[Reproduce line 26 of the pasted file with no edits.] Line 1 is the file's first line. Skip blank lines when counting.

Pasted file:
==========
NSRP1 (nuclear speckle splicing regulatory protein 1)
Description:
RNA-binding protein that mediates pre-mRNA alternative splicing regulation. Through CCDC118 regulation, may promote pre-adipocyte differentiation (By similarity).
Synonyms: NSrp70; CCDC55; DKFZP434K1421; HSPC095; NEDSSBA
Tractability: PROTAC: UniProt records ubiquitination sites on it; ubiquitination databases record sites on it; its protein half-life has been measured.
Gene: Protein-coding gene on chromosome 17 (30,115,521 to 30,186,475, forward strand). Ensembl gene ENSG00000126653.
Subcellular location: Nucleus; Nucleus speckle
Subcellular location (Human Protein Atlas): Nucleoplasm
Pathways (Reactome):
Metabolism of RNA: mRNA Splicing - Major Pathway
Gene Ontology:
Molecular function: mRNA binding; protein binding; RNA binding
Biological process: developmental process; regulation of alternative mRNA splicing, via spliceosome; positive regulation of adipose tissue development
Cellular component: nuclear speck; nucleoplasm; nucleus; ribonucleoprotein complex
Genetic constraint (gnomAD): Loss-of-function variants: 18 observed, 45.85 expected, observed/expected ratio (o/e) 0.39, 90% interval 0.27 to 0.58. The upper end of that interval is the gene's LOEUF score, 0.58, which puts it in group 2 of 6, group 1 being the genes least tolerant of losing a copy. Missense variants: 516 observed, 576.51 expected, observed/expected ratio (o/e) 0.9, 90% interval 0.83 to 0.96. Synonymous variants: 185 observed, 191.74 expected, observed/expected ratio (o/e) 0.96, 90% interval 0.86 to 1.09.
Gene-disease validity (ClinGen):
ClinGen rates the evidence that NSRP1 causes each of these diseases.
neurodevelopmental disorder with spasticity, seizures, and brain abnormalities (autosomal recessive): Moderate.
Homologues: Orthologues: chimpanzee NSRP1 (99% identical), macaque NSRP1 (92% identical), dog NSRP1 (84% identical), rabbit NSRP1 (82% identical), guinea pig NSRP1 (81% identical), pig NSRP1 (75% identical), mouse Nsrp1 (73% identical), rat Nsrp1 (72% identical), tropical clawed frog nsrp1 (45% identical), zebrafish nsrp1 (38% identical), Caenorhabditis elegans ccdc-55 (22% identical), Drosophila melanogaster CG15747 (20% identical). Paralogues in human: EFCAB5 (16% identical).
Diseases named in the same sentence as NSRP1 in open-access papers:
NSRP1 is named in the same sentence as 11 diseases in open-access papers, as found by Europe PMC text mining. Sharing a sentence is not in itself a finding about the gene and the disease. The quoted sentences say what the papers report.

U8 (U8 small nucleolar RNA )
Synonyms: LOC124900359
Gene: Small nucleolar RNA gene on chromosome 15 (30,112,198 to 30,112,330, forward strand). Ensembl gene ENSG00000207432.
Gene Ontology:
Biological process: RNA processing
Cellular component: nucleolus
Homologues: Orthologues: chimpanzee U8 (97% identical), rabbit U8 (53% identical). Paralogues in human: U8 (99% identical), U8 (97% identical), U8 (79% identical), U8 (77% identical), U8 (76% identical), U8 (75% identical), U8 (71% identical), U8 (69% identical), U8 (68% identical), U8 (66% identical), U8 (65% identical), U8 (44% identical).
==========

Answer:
Biological process: RNA processing